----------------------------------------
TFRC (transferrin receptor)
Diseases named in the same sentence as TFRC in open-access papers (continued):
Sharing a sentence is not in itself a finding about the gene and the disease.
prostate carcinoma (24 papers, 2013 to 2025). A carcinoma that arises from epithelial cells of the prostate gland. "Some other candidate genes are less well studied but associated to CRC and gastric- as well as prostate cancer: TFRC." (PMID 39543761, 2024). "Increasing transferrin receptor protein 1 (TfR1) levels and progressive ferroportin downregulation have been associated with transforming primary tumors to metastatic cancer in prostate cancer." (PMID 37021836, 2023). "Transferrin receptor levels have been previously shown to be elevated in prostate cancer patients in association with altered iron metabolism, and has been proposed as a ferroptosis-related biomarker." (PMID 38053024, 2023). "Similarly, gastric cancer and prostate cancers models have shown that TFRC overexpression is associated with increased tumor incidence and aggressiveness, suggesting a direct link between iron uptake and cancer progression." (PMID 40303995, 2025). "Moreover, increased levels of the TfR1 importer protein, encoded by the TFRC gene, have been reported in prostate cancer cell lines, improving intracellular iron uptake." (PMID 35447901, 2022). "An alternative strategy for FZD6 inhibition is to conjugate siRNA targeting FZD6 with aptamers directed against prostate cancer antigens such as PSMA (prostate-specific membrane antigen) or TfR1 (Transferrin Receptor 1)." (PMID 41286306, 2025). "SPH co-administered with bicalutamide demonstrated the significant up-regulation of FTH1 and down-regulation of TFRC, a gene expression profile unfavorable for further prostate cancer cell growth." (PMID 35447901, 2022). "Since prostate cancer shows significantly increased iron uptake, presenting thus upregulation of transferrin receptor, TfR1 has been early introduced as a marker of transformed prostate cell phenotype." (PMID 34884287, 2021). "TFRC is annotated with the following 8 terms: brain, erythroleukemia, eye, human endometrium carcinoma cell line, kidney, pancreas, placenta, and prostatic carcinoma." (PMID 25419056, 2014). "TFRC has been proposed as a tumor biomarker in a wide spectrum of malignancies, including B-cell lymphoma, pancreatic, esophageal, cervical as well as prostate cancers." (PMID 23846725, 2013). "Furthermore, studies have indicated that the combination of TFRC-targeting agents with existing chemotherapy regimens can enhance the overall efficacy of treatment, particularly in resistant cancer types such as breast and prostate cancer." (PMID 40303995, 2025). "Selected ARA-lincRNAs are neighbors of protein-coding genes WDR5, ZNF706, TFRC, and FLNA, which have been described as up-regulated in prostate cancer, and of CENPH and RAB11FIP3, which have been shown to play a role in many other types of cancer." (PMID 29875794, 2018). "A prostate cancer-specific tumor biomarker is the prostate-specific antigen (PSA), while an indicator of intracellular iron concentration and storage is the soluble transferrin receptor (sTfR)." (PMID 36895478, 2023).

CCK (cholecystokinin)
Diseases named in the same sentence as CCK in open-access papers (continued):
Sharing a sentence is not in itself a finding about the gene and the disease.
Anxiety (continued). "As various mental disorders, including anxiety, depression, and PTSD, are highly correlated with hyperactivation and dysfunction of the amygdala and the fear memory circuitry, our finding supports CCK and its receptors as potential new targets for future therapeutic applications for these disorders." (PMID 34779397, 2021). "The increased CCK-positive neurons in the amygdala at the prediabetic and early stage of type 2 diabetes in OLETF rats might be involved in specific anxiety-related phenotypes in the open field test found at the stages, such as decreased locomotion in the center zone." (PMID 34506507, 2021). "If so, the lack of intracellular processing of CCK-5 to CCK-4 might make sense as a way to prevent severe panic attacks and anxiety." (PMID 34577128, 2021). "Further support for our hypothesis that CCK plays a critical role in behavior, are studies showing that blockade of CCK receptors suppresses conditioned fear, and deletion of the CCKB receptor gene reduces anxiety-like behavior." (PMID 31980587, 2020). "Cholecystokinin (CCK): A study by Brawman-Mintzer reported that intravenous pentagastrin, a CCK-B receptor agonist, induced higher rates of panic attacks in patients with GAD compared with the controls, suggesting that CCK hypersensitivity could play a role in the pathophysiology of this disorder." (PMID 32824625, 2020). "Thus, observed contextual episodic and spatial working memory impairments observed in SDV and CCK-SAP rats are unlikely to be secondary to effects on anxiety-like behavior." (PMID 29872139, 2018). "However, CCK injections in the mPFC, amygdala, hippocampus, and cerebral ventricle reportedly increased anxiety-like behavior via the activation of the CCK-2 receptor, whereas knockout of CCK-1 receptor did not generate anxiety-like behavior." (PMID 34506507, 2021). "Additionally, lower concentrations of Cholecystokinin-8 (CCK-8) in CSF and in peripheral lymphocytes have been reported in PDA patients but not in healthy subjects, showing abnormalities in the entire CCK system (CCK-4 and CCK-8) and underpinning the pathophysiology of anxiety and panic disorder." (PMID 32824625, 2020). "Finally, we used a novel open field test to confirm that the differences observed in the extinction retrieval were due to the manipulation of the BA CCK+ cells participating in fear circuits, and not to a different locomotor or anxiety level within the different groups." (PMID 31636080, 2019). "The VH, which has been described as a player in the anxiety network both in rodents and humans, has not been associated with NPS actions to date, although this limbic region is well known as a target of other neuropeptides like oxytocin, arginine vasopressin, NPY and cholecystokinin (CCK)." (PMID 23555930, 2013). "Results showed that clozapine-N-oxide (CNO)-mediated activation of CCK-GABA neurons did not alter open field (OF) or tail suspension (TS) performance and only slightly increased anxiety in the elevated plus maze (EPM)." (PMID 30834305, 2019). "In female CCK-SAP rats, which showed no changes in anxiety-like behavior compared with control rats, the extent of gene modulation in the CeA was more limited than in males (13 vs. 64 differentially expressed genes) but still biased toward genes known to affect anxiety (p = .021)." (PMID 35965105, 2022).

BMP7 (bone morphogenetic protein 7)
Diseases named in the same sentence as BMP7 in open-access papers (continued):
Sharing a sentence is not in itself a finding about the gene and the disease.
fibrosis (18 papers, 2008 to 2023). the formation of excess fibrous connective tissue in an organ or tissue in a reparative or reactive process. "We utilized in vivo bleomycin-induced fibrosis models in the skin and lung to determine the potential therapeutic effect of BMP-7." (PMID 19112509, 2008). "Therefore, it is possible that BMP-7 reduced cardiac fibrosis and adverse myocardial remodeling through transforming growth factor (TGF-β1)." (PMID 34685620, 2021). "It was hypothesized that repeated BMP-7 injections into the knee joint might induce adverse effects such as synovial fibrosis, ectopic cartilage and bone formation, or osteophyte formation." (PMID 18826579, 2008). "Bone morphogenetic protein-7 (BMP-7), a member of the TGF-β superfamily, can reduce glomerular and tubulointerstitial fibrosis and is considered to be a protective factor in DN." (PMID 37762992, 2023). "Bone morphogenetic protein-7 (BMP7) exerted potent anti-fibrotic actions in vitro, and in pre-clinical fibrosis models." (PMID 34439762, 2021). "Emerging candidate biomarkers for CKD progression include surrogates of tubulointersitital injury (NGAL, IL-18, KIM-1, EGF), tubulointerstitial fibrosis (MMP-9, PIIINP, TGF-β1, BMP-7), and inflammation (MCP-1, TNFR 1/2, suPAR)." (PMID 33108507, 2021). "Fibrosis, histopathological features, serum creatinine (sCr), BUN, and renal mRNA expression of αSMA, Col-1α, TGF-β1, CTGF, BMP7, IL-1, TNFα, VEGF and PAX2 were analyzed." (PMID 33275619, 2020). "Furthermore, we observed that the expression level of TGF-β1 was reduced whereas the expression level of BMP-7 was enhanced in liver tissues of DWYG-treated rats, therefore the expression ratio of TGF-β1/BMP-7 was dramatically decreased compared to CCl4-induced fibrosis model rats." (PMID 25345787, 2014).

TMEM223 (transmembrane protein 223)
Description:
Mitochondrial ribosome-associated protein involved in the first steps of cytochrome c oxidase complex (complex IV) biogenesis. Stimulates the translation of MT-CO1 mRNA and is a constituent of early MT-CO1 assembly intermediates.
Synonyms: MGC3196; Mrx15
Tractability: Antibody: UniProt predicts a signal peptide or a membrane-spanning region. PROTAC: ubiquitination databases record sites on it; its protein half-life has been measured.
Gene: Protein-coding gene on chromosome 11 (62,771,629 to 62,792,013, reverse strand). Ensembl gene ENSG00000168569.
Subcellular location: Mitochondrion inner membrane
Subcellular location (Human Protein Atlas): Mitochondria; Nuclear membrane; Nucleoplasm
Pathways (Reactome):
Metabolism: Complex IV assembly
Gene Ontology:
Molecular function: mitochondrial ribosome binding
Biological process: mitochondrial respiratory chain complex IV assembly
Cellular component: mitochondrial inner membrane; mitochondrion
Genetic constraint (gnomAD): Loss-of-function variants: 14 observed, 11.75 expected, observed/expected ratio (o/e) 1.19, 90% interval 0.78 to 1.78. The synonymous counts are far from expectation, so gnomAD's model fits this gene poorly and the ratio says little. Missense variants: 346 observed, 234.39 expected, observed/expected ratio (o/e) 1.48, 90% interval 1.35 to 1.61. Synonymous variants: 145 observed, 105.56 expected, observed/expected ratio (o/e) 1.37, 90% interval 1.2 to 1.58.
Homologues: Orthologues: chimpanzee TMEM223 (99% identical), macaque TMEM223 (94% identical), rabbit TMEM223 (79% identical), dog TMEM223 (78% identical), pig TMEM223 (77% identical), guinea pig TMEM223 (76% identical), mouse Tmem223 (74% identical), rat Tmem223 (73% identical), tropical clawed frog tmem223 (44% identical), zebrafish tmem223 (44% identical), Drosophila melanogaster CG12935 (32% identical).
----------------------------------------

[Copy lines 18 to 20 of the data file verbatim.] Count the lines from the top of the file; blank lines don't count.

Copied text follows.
Gene: Protein-coding gene on chromosome 11 (62,771,629 to 62,792,013, reverse strand). Ensembl gene ENSG00000168569.
Subcellular location: Mitochondrion inner membrane
Subcellular location (Human Protein Atlas): Mitochondria; Nuclear membrane; Nucleoplasm